Strayer Education Inc. stock has dropped 60 percent to $15 on Friday from $38.50 a share on Nov. 20, 1998. The profit-making accredited college, which awards degrees in business subjects, has grown to 13 campuses from nine, with 11,500 students enrolled this semester. But analysts were predicting enrollment of 12,000 and the expansion cost more than expected, crimping profits. Instead of a per-share profit of $1.41 the company had been expected to earn this year, it will earn closer to $1.21 a share, Salomon Smith Barney Inc. analyst Brent Garcia said in an Oct. 6 update for investors. That means Strayer could become a $20-a-share stock, but not the $31-a-share stock that Garcia had projected.

Even analysts who are confident about the long-term prospects of the education industry admit that the stocks are not likely to rebound -- even if the companies get their acts together.

Though Sylvan's profits have been right on target so far this year, Garcia has reduced his target price for the stock. Aiming for $48 a share last spring, Salomon Smith Barney now says $31 is a reasonable expectation. Garcia maintained that target and a "buy" rating on the stock even after the Prometric spinoff plan was announced.

Salomon Smith Barney is more than a disinterested observer. It's one of several affiliates of Citigroup Inc. that together are Sylvan's largest stockholder, with 18.5 percent of the shares.

The spinoff transaction will take two steps: first, an initial public offering of about 20 percent of Prometric's stock, then distribution of the remainder of Prometric's shares to Sylvan stockholders. Neither the number of shares to be sold nor the price has been determined.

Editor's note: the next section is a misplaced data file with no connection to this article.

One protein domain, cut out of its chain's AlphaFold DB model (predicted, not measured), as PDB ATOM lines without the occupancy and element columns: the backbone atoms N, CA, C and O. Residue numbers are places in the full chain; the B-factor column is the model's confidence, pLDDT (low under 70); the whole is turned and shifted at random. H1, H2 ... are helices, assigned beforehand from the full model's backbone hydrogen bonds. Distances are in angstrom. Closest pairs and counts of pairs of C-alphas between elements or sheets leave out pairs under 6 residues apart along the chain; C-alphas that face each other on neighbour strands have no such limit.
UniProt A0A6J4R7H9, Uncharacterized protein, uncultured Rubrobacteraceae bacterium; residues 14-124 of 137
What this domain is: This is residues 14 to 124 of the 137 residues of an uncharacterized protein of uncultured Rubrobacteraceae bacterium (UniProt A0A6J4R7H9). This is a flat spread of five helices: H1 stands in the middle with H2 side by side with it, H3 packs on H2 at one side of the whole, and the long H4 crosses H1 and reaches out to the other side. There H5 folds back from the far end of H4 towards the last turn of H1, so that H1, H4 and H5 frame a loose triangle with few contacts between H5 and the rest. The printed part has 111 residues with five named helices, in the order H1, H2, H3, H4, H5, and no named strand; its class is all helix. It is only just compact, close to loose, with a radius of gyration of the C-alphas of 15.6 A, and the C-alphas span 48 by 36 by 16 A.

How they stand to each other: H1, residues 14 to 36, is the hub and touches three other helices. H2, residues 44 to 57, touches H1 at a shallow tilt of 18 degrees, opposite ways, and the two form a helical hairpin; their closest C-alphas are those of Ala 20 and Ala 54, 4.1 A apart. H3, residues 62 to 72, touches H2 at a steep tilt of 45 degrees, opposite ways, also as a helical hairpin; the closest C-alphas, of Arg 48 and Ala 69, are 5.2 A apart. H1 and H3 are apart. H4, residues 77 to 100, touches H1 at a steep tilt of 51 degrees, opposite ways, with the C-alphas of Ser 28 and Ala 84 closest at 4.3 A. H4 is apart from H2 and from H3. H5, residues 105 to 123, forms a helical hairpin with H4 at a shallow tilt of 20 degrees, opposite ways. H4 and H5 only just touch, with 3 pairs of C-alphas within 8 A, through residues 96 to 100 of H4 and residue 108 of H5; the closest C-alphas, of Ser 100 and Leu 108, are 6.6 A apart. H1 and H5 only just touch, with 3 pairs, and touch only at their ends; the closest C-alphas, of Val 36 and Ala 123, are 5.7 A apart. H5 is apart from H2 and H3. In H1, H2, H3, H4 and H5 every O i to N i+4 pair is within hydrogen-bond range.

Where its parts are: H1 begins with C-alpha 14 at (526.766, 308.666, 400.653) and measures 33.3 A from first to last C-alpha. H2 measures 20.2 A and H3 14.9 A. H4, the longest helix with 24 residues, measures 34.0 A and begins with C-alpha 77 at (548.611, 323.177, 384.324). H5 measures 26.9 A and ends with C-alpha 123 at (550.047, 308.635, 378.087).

Implementation of the spinoff depends on obtaining a ruling from the Internal Revenue Service that Sylvan stockholders will not have to pay taxes on the Prometric stock they receive. The waiting line for IRS decisions on such cases is long, however, and it could be until the middle of next year before a ruling is obtained.

Because it is so far off -- and could be unraveled by a negative IRS ruling -- the spinoff has not had an effect on Sylvan's stock.

Like Caliber, Prometric is an effort by Sylvan to diversify away from the business for which it is best known: tutoring students. In fact, the company is more like an education, training and testing conglomerate serving clients who range from schoolchildren to graduate students to working professionals.

Those efforts to broaden its business have produced a paradoxical backlash on Wall Street. Investment analysts -- the professional stock pickers who at the top of their game can make $1 million a year -- complain that it is too hard to understand a company involved in such a range of businesses.

"One of investors' main concerns with the company has been its complexity," Salomon Smith Barney's Garcia said in a recent report. "By splitting off Prometric, Sylvan takes a large step toward simplifying its investment story and giving its investors greater visibility into its business."

Separating Sylvan's teaching business from Prometric's testing also would eliminate a conflict of interest and could thereby open doors to new business for Sylvan's teaching operations and Prometric's testing business. Tutoring students and prospective professionals for tests is a growing business, but clients who hire a company to run their testing program do not want the company tutoring students on how to beat those tests. As separate companies, Sylvan and Prometric can pursue testers and test-takers.

Even ignoring the growth potential and the benefits of splitting into companies that even a Wall Street analyst can understand, shares of Prometric should be worth more as a separate stock than they are as part of Sylvan.

That's the premise behind the project: Sylvan's stock price will go down, but theoretically not by as much as the new Prometric stock will be worth.

Prometric is likely to end up being the more profitable of the pair. Its side of the business is expected to produce 60 percent of combined testing and tutoring revenues this year. And as every school kid knows, it's better to be giving tests than trying to pass them.